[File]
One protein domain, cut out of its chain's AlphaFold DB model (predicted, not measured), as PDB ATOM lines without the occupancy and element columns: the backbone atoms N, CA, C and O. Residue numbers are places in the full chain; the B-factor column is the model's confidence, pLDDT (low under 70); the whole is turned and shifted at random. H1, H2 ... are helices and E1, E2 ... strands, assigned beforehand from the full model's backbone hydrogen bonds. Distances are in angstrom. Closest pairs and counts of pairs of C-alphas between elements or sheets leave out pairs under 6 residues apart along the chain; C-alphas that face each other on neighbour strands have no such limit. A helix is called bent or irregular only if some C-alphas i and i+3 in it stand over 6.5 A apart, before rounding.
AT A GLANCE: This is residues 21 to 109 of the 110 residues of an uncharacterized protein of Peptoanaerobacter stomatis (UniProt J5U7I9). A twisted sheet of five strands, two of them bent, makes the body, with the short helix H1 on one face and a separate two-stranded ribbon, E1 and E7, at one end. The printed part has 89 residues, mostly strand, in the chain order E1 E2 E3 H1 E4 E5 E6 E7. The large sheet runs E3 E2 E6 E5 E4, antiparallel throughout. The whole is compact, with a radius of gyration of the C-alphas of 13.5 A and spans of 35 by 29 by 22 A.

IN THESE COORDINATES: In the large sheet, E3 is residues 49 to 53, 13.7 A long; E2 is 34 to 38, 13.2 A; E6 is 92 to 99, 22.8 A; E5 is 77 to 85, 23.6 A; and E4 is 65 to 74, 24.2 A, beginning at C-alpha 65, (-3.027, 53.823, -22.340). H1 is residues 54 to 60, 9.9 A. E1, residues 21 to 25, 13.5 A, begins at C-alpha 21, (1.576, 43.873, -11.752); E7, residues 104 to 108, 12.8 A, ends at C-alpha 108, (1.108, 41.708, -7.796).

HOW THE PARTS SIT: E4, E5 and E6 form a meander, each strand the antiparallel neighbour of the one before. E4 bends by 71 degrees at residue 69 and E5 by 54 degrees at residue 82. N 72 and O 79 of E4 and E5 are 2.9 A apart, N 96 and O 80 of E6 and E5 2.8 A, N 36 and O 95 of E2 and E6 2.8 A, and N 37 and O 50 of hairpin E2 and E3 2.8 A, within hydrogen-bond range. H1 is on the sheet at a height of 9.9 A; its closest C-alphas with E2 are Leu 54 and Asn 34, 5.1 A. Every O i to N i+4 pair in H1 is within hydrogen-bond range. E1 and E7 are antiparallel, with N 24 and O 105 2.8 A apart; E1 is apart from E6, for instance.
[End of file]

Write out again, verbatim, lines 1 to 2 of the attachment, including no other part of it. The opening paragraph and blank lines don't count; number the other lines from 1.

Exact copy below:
AT A GLANCE: This is residues 21 to 109 of the 110 residues of an uncharacterized protein of Peptoanaerobacter stomatis (UniProt J5U7I9). A twisted sheet of five strands, two of them bent, makes the body, with the short helix H1 on one face and a separate two-stranded ribbon, E1 and E7, at one end. The printed part has 89 residues, mostly strand, in the chain order E1 E2 E3 H1 E4 E5 E6 E7. The large sheet runs E3 E2 E6 E5 E4, antiparallel throughout. The whole is compact, with a radius of gyration of the C-alphas of 13.5 A and spans of 35 by 29 by 22 A.

IN THESE COORDINATES: In the large sheet, E3 is residues 49 to 53, 13.7 A long; E2 is 34 to 38, 13.2 A; E6 is 92 to 99, 22.8 A; E5 is 77 to 85, 23.6 A; and E4 is 65 to 74, 24.2 A, beginning at C-alpha 65, (-3.027, 53.823, -22.340). H1 is residues 54 to 60, 9.9 A. E1, residues 21 to 25, 13.5 A, begins at C-alpha 21, (1.576, 43.873, -11.752); E7, residues 104 to 108, 12.8 A, ends at C-alpha 108, (1.108, 41.708, -7.796).